Friday, 2 December 2011

Cholesterol-Lowering Lipitor: FDA Okays First Generic Version

The US Food and Drug Administration (FDA) announced on Wednesday that it has approved the first generic version of the world's top-selling medicine, the cholesterol-lowering drug Lipitor (atorvastatin), currently marketed by Pfizer Inc.

Ranbaxy Laboratories Limited, India's largest pharmaceutical company, has gained FDA approval to make generic atorvastatin calcium tablets in 10 milligram, 20 mg, 40 mg, and 80 mg strengths. The tablets will be made by Ohm Laboratories in New Brunswick, New Jersey, says the FDA.

A statement from Raxbaxy says Ranbaxy Pharmaceuticals Inc, a wholly owned subsidiary of Ranbaxy Laboratories Ltd, will be marketing the generic atorvastatin in the US.

Janet Woodcock, director of the FDA's Center for Drug Evaluation and Research, told the press the agency was "working very hard" to ensure patients get generic drugs as fast as the law will permit:

"This medication is widely used by people who must manage their high cholesterol over time, so it is important to have affordable treatment options," said Woodcock.

The FDA notes that:

"Generic drugs approved by FDA have the same high quality and strength as brand-name drugs. The generic manufacturing and packaging sites must pass the same quality standards as those of brand-name drugs."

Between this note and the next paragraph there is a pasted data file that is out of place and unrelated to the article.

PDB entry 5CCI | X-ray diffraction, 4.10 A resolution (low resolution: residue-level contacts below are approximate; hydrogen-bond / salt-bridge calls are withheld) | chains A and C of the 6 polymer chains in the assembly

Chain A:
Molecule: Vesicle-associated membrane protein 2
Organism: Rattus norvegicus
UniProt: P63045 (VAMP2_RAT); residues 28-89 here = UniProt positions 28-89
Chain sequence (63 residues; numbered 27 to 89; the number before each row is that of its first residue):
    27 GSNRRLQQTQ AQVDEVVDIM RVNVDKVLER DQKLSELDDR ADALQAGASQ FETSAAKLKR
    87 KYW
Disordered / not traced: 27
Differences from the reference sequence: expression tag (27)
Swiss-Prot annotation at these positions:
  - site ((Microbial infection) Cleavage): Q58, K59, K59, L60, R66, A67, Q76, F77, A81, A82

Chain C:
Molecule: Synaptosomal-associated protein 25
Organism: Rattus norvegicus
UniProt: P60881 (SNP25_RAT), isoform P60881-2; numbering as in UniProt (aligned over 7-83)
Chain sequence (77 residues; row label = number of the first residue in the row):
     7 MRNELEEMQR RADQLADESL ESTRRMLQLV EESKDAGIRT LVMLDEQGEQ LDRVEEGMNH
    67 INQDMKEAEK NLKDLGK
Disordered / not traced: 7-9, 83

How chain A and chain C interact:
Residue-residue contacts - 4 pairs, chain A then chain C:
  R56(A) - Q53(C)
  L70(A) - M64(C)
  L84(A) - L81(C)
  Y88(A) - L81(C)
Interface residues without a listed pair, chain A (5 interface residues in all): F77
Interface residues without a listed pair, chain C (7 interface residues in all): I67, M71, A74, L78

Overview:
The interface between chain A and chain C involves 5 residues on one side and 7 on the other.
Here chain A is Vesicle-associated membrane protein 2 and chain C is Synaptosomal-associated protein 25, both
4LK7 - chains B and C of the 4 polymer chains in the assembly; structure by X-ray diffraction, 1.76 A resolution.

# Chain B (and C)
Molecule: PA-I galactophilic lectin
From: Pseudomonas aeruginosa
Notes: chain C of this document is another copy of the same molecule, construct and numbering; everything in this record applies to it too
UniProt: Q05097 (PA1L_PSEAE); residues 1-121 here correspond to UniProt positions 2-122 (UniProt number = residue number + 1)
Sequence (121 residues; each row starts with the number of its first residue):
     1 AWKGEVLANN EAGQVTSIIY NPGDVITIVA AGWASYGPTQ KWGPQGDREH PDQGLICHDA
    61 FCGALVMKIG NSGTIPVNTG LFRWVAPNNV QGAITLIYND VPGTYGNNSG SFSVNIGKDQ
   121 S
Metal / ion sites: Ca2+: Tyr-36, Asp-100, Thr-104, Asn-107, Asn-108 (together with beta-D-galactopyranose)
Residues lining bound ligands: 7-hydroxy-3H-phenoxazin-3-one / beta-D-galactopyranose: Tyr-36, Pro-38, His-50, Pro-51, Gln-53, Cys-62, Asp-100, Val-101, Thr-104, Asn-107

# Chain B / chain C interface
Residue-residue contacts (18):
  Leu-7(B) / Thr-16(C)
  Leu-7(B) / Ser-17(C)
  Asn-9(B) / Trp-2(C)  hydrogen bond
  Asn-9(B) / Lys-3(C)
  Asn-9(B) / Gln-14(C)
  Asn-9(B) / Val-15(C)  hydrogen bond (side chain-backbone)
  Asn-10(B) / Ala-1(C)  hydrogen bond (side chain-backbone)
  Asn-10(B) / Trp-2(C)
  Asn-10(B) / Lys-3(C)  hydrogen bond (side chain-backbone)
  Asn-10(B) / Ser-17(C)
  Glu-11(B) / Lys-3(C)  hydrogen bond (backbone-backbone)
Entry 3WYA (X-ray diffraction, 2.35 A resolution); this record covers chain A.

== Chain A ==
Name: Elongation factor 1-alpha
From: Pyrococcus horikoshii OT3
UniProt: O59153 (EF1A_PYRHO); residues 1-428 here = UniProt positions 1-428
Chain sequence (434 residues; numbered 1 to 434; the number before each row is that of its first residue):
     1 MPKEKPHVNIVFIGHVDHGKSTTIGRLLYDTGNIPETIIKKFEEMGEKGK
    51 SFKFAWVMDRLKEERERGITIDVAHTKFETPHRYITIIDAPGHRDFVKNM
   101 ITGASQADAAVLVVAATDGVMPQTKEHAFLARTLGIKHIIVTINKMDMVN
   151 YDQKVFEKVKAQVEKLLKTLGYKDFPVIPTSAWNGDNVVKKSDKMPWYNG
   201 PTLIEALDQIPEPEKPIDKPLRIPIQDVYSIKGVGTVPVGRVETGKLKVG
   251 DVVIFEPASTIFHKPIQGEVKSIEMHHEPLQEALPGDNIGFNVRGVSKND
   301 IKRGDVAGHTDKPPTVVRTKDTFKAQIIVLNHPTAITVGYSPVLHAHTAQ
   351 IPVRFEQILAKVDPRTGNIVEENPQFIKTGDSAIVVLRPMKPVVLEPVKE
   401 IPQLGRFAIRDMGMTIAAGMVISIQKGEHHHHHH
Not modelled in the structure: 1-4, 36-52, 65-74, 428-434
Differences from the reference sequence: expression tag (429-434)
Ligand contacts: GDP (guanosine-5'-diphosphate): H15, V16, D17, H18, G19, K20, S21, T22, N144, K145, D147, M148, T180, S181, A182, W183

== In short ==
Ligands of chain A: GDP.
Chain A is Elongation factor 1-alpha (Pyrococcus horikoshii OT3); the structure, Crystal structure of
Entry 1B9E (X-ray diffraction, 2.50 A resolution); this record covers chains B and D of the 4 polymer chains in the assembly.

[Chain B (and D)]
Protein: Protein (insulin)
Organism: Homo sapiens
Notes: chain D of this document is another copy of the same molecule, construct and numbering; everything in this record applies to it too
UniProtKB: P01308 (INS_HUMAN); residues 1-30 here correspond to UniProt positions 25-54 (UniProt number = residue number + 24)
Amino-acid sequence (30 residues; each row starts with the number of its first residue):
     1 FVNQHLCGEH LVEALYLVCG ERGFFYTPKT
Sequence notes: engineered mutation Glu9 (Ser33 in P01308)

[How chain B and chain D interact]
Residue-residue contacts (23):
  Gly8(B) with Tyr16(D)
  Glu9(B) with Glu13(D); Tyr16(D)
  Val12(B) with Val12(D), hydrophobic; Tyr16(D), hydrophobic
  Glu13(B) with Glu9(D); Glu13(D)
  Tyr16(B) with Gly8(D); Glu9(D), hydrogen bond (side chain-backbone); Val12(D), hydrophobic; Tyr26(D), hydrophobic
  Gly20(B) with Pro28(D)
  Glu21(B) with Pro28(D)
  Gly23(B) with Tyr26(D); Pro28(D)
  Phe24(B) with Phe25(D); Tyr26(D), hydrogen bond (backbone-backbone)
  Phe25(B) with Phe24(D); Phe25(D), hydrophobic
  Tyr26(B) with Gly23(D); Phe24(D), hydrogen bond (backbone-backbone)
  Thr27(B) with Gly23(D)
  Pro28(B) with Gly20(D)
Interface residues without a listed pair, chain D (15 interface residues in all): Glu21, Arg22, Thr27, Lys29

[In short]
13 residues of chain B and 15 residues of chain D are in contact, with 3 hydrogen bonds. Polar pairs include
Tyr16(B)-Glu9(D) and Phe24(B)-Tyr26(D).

People with high cholesterol usually have a greater chance of developing heart disease. High cholesterol comes with no signs or symptoms, so many people don't know they have it.

Not all cholesterol is bad. There are three types worth noting for health reasons: high-density lipoprotein (HDL), low-density lipoprotein (LDL), and triglycerides.

HDL, the so-called "good" cholesterol, actually helps prevent cholesterol building up on the insides of our arteries. LDL, the so-called "bad" cholesterol, is the one that sticks to artery walls, leading to build up which obstructs blood flow and increases the risk of heart attack. Triglycerides are linked to hardening of the arteries.

Atorvastatin, like other statins, lowers cholesterol in the body by blocking an enzyme produced by the liver. It is recommended for use with a low fat diet that lowers circulating LDL cholesterol and triglycerides. However, the drug also raises HDL cholesterol, thus producing a double effect.

Trials show that in people with heart disease, or risk factors for heart disease, atorvastatin reduces the risk of heart attacks, strokes, certain types of heart surgery and chest pains. Risk factors for heart disease include age, low HDL, smoking, high blood pressure and family history of early heart disease.

The most common side effects, found in trials for Lipitor, are inflammation of the nasal passages, pains in the joints, diarrhea, and urinary tract infection.

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